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Juniper Titmouse

From Opus

Baeolophus ridgwayi
Photo by nitiman Alto, New Mexico, USA, December 2006
Photo by nitiman
Alto, New Mexico, USA, December 2006


[edit] Identification

Length 15cm (5.75 in), weight 17gm. A small and totally gray bird with a distinctive pointed topnotch. The face is plain gray, distinct from the other members of the titmouse genus. The sides are slightly lighter in color. Sexes are similar.

[edit] Similar Species

Essentially identical in appearance to the Oak Titmouse; separated best by range, with latter only on the west side of the Sierra Nevada Mountains in California. Also only distinguishable from the other Titmouse species by plumage color - note the gray color with very little if any brown.

[edit] Distribution

Intermountain western United States and northern Sonora, Mexico.

[edit] Taxonomy

Two subspecies are recognized:[1]: B. r. ridgwayi and B. r. zaleptus. The American Ornithologists' Union split the Plain Titmouse into the Oak Titmouse and the Juniper Titmouse in 1996.

[edit] Habitat

Open woodlands of pinyon-juniper, juniper and desert riparian woods.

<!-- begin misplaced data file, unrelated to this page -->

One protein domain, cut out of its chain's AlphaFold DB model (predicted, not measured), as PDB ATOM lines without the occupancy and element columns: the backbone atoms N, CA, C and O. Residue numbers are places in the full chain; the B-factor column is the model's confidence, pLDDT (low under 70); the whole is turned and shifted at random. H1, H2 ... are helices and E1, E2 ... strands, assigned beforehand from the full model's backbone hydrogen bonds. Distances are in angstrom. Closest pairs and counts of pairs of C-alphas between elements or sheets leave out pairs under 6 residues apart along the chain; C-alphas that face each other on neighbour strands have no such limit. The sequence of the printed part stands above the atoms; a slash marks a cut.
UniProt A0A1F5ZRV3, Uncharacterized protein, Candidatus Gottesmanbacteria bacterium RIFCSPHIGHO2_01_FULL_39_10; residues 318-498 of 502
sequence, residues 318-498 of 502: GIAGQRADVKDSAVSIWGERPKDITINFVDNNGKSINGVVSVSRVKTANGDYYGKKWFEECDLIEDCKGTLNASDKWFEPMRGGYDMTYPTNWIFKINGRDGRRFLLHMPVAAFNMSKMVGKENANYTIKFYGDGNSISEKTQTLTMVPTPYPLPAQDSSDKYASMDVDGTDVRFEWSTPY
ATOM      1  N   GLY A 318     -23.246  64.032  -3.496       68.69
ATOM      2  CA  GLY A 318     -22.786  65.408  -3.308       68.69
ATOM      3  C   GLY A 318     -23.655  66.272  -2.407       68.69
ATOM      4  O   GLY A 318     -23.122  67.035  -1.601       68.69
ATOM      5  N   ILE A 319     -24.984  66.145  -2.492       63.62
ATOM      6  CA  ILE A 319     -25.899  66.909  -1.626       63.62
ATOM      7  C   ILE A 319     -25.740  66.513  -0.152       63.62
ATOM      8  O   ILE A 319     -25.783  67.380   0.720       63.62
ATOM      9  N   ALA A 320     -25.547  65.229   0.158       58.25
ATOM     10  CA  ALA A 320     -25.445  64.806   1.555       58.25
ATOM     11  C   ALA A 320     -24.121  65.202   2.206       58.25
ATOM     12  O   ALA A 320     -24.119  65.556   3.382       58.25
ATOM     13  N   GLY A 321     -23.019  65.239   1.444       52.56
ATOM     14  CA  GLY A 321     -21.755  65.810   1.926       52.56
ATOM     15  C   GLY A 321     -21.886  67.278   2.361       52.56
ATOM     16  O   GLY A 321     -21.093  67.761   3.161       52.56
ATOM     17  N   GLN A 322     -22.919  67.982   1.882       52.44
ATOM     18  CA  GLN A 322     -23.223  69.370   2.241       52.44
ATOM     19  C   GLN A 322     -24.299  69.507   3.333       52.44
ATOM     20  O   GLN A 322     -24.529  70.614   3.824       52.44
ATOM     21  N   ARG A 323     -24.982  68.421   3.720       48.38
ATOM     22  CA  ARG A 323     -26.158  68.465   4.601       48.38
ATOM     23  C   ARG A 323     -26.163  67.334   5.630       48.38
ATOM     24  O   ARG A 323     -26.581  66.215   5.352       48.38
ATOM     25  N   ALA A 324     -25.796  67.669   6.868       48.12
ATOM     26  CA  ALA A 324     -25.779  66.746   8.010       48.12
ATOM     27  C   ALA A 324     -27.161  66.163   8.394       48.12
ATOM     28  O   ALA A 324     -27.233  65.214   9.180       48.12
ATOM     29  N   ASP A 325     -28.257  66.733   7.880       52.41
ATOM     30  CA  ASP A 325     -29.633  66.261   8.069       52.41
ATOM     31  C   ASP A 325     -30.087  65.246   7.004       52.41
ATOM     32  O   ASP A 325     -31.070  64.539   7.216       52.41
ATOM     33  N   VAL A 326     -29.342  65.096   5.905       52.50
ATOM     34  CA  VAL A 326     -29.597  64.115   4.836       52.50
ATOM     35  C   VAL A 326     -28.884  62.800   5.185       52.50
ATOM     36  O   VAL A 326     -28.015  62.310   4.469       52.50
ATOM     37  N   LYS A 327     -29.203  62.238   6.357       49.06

[edit] Behaviour

An extremely active bird; rarely sits on a perch for more than a few seconds, and even then constantly moving its head and position. Seen either individually, in pairs, or small groups. Does not form large glocks.

  • Diet: Includes insects and spiders, also berries, acorns, and some seeds.
  • Breeding: Its nest is lined with grass, moss, mud, hair, feathers, and fur. 3-9 eggs are laid and incubated by the female for 14-16 days.
  • Voice: varying series of notes, all phrases alike, at same pitch. The call sounds like tschick-adee.[2]

[edit] References

  1. Clements, JF. 2008. The Clements Checklist of Birds of the World. 6th ed., with updates to December 2008. Ithaca: Cornell Univ. Press. ISBN 978-0801445019.
  2. Smithsonian Birds of North America. F.J. Alsop III, Ed. DK Publishing, NY., 2001. ISBN 978-0756622848

[edit] External Links


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